10. As a nonprofit, insist on transparency. After all, you are all in this together, and what have you got to hide? Hopefully nothing. A good, regular line of communications is essential. Concentrate of content, not glitz.

Without these basic traits, the President will be viewed as incompetent.

Finding people with such talents is difficult, which is why many organizations encourage a rotational system whereby junior officers progressively learn new skills over time until they are ready to assume the presidency.

As to the “Catch-22” side of things, because most officers lack the proper skills, they are frequently criticized and second-guessed by their constituents, sometimes violently. This, of course, causes the officers to feel harassed, frustrated, and unappreciated. Such a situation causes them to lose interest and their work effort suffers, thereby making things go from bad to worse. As a constituent, when communicating with the group’s officers, try to make your suggestions more positive. “Any idiot can see what is wrong, but can you see what is right?” – Winston Churchill. If we are all supposed to be on the same team, what is the point of creating a pissing contest? After all, they have the job and you do not. If you remain at loggerheads with a board member, the choice is for one or the other to exit. In addition, I am NOT a proponent of lawsuits unless they are absolutely necessary. Remember, the only one who prospers in a lawsuit is the lawyer.

More often than not, participating on a Board of Directors is a thankless job. It is a necessary evil that has to be accomplished, and No, the Board will not bat 1.000 all the time. However, with a little empathy by both parties, a spirit of cooperation, and effective communications, you can make this a productive experience for all involved. Try to remember, most Board Members are trying the best they can, even if it is misguided. At least give them credit for stepping up to the plate when nobody else would.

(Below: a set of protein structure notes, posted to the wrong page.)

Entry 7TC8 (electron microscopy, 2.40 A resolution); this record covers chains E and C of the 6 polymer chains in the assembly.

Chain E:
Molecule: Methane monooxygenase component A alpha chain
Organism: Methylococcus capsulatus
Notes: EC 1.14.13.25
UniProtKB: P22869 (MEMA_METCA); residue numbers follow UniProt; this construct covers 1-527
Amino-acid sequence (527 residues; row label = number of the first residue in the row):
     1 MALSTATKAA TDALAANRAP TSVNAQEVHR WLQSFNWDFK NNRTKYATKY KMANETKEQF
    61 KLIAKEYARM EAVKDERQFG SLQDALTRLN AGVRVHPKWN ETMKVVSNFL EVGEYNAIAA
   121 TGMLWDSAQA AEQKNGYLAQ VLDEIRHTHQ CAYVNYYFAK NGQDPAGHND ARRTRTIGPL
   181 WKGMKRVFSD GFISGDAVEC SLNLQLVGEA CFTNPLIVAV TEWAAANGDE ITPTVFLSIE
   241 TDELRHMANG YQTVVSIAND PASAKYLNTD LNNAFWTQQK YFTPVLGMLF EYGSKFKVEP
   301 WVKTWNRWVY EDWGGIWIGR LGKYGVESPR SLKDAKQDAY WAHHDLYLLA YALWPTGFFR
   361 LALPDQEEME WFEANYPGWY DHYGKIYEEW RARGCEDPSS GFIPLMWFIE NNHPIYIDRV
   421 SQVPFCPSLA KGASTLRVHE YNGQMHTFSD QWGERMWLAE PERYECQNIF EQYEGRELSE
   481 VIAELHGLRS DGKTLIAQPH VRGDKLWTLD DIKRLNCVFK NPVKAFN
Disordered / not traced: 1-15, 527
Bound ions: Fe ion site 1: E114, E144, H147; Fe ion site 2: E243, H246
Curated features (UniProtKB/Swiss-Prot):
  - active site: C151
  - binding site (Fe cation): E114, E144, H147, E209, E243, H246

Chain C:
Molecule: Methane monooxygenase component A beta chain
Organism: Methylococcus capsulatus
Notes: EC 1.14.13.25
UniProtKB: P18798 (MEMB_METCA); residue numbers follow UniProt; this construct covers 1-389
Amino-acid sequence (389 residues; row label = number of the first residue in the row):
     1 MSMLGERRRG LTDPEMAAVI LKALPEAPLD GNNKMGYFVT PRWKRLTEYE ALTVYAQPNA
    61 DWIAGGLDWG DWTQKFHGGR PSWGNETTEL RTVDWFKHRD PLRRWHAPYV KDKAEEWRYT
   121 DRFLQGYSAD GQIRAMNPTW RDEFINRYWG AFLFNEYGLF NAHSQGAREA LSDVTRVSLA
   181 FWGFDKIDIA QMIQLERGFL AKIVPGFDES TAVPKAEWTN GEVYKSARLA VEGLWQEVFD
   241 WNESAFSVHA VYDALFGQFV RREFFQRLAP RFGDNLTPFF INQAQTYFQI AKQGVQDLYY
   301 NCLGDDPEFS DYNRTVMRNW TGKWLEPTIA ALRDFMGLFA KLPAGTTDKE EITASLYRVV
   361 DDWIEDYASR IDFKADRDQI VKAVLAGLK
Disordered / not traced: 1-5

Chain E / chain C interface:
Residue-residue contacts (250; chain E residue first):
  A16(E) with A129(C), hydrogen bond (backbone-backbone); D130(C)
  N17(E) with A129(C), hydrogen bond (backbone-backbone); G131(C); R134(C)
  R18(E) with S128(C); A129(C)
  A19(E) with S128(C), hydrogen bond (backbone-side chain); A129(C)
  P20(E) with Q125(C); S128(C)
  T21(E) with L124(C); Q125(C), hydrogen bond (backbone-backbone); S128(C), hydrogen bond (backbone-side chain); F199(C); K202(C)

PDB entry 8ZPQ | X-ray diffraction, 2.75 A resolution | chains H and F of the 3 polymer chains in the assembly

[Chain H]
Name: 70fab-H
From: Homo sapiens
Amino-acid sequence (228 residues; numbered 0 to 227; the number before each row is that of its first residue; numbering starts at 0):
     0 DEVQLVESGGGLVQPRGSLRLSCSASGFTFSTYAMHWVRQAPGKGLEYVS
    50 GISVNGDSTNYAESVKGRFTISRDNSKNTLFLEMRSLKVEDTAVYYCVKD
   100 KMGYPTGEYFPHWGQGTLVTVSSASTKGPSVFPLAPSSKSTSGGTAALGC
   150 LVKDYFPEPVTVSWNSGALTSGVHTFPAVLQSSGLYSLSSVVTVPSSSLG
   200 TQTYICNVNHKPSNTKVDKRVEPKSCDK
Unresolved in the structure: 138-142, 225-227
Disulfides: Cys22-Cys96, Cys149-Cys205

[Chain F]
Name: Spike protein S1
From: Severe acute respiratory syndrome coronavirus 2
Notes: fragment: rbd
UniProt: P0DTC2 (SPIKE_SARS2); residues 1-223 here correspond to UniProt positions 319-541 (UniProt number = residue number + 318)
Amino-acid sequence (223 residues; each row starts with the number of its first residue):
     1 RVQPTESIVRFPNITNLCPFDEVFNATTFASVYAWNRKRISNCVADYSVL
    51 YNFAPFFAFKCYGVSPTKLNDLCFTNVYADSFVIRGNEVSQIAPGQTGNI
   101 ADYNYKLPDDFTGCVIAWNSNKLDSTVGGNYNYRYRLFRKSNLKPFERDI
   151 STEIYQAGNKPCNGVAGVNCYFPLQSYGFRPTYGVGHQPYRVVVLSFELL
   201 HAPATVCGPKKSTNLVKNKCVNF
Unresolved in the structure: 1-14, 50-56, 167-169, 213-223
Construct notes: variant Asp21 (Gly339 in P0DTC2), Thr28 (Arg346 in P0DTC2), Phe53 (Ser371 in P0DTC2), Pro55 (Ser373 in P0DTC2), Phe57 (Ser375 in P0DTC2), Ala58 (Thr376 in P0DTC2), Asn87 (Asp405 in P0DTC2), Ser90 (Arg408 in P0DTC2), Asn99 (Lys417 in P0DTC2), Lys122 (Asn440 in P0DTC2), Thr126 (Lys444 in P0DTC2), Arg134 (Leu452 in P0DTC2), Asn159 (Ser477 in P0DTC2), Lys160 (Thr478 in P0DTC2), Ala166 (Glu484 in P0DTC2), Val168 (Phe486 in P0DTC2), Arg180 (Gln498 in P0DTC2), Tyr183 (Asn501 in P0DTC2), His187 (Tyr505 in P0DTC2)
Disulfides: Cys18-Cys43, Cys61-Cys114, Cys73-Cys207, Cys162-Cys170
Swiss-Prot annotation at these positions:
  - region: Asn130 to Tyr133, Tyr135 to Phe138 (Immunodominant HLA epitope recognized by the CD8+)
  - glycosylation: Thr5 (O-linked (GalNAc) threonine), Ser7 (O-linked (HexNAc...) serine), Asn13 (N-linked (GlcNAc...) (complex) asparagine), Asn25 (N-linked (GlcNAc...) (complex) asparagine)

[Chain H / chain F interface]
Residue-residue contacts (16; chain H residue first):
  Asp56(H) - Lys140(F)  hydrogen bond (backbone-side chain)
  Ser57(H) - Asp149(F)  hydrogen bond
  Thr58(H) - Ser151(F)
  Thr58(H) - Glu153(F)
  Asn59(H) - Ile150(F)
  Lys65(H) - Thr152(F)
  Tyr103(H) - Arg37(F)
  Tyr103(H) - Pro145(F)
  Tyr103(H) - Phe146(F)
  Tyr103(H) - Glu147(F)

For new Boards, try to avoid the temptation of reinventing the wheel every year, particularly when it comes to the responsibilities of the Secretary and Treasurer. Your goal should be to develop standard practices thereby making it possible to teach new people the various jobs.

One last thing, there are some nonprofits who hire a management company to handle the administrative affairs of the organization. This is an admission either the Board doesn’t know how to do their jobs or they don’t want to get their hands dirty. The problem here is, if left unchecked, the management company will likely usurp the powers of the Board, thereby superseding the Board’s authority. Just remember, THEY work for the nonprofit, not the other way around.

I am certainly not suggesting it is impossible to manage a nonprofit, you just need to remember it is a legal entity and must be handled professionally. This notion is often considered abrasive to a lot of naive people. However, a nonprofit is a legal entity in the eyes of the state and may be subject to taxes, financial liabilities, and lawsuits. Regardless of the intent of the nonprofit, if you take a professional business attitude to running it, the greater your chances are for success.

For more information, see my book, “How to Run a Nonprofit: It doesn’t Require Rocket Science.” This is a MUST READ for anyone associated with a nonprofit, particularly newbies and anyone interested in assuming authority as an officer.

Keep the Faith!

P.S. – For a listing of my books, click HERE. These make great holiday gifts!

Note: All trademarks both marked and unmarked belong to their respective companies.

Tim Bryce is an author, freelance writer and the Managing Director of M&JB Investment Company (M&JB) of Palm Harbor, Florida and has over 40 years of experience in the management consulting field. He can be reached at timb1557@gmail.com

For Tim’s columns, see:   timbryce.com

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Copyright © 2021 by Tim Bryce. All rights reserved.

Listen to Tim on WZIG-FM (104.1) in Palm Harbor,FL; Or tune-in to Tim’s channel on YouTube. Click for TIM’S LIBRARY OF AUDIO CLIPS.

One Response to “THE CATCH-22 IN NONPROFITS”

  1. Tim Bryce said

    An M.B. of Clearwater, Florida wrote…

    “Good article and timely to start a new year.”

    Like